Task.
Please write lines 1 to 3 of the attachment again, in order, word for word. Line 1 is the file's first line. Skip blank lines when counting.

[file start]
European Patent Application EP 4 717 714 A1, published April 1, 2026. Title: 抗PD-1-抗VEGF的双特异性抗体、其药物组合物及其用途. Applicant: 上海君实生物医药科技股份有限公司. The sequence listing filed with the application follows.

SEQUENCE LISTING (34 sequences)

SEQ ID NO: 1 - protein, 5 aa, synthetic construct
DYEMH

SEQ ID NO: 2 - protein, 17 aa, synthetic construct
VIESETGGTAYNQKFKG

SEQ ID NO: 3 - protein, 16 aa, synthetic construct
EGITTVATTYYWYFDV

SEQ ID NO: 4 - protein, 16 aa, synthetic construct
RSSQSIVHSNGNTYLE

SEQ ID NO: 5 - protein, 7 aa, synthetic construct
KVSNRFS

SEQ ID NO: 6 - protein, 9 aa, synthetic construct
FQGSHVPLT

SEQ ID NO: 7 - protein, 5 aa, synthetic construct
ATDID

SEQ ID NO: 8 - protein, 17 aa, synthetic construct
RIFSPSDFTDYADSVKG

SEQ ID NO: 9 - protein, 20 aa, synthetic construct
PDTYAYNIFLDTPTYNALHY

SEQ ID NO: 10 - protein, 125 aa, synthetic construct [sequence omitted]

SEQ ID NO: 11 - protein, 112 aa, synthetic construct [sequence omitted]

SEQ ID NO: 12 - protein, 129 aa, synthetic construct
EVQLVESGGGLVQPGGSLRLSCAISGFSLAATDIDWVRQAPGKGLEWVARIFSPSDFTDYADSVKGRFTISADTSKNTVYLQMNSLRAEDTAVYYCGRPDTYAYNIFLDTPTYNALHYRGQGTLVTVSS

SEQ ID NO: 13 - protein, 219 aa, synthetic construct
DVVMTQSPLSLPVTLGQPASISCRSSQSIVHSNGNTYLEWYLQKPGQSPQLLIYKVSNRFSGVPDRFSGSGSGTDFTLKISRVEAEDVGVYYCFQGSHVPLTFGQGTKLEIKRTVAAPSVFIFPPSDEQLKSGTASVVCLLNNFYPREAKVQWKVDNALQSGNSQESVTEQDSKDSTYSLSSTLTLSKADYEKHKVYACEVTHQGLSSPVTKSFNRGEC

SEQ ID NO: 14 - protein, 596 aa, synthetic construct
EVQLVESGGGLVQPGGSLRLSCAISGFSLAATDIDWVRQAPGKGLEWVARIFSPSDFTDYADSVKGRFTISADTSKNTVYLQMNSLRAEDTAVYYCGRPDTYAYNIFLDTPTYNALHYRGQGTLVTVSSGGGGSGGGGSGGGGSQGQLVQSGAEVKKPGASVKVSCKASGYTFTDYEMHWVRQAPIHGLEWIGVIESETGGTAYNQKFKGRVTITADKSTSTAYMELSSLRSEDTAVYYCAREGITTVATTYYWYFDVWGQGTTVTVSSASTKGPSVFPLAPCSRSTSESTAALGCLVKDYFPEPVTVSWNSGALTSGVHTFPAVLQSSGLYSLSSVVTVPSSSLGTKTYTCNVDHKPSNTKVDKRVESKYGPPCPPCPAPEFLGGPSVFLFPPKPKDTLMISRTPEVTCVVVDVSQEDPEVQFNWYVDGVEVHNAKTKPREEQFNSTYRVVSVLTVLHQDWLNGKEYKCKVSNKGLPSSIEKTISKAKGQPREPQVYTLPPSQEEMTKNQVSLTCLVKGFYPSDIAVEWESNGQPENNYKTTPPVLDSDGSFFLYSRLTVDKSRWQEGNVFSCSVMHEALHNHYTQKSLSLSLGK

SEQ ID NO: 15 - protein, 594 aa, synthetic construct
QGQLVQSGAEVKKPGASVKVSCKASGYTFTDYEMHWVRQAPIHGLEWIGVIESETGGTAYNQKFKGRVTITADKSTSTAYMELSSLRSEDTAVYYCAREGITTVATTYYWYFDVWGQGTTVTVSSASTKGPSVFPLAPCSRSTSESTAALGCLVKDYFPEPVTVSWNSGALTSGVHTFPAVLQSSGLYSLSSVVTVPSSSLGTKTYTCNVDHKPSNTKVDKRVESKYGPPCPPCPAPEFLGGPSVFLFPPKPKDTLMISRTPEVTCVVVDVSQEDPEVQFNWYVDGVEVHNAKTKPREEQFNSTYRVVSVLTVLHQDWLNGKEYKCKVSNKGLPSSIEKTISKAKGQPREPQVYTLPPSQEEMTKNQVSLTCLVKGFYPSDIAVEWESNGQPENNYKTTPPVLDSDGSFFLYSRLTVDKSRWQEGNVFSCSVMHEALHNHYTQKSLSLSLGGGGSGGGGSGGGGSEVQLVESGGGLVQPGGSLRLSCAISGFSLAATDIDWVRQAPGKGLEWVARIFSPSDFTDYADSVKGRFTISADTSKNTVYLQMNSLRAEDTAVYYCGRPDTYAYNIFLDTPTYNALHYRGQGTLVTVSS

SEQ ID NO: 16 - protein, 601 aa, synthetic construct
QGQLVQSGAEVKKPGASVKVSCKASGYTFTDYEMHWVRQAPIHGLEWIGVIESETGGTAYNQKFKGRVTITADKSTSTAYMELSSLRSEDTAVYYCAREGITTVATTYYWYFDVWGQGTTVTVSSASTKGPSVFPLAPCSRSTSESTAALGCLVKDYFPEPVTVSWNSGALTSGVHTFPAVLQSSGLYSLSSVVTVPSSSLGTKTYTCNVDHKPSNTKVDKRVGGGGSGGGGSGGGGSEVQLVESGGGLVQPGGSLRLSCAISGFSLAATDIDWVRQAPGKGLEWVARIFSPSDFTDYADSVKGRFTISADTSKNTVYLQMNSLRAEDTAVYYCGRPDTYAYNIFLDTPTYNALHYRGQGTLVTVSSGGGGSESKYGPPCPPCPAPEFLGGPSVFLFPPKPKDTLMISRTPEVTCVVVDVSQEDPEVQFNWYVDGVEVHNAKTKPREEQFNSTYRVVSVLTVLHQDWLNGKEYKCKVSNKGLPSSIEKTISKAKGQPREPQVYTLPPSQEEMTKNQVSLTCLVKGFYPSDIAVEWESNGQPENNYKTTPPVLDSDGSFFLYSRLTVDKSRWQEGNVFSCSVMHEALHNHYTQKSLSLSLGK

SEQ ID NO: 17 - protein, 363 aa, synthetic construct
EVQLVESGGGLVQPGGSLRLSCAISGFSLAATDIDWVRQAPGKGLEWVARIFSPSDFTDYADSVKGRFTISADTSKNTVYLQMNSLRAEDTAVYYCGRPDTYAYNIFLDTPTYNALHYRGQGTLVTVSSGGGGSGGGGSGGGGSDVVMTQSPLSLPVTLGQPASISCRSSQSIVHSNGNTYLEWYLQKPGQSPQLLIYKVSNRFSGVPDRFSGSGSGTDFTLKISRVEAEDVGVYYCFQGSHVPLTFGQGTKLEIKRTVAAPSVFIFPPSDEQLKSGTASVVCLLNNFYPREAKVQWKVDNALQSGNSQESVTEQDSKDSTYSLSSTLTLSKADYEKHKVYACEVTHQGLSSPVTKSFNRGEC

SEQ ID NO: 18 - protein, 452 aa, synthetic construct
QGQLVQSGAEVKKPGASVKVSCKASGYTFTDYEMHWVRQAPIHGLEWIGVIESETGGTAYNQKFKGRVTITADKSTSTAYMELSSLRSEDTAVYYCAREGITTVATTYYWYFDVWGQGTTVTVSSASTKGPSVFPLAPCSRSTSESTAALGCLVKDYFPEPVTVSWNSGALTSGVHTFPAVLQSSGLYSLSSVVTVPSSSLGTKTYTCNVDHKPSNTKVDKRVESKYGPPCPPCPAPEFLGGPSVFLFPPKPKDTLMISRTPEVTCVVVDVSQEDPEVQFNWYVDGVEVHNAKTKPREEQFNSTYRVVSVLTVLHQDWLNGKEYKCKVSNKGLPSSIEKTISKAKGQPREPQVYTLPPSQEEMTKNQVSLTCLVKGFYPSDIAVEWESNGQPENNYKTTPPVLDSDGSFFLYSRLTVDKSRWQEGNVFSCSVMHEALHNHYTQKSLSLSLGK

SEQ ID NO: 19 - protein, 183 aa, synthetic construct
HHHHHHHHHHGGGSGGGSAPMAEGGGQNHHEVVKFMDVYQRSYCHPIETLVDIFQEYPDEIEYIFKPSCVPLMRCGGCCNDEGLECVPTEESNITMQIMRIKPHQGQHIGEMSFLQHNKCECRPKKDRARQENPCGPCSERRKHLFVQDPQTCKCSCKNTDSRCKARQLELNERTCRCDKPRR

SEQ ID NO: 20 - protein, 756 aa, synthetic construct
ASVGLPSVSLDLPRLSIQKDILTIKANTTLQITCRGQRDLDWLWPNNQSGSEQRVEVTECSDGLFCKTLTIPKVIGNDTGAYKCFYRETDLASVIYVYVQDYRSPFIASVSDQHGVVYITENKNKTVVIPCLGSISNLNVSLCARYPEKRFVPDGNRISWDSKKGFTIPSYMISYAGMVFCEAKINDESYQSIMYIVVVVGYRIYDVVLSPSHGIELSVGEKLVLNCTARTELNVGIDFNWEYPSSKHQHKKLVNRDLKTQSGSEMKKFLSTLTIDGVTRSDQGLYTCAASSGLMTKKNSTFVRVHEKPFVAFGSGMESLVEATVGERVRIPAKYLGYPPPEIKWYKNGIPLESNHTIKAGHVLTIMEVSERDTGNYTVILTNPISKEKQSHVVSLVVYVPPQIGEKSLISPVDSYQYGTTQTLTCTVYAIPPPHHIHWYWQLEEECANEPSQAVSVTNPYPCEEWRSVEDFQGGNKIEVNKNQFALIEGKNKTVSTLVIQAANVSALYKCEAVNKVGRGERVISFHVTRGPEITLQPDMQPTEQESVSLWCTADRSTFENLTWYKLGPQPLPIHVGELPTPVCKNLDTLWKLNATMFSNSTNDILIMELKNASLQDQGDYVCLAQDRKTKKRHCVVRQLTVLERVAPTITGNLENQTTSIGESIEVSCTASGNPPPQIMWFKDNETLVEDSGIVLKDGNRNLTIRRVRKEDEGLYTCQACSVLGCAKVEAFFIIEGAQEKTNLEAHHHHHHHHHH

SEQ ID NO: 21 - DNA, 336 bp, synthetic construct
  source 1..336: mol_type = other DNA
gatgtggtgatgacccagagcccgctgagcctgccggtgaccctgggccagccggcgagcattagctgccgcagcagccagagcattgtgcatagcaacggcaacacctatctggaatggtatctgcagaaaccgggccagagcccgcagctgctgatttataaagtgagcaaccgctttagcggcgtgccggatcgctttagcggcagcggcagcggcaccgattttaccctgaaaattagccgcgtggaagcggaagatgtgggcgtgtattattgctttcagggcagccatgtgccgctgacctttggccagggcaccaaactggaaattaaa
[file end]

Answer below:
European Patent Application EP 4 717 714 A1, published April 1, 2026. Title: 抗PD-1-抗VEGF的双特异性抗体、其药物组合物及其用途. Applicant: 上海君实生物医药科技股份有限公司. The sequence listing filed with the application follows.

SEQUENCE LISTING (34 sequences)

SEQ ID NO: 1 - protein, 5 aa, synthetic construct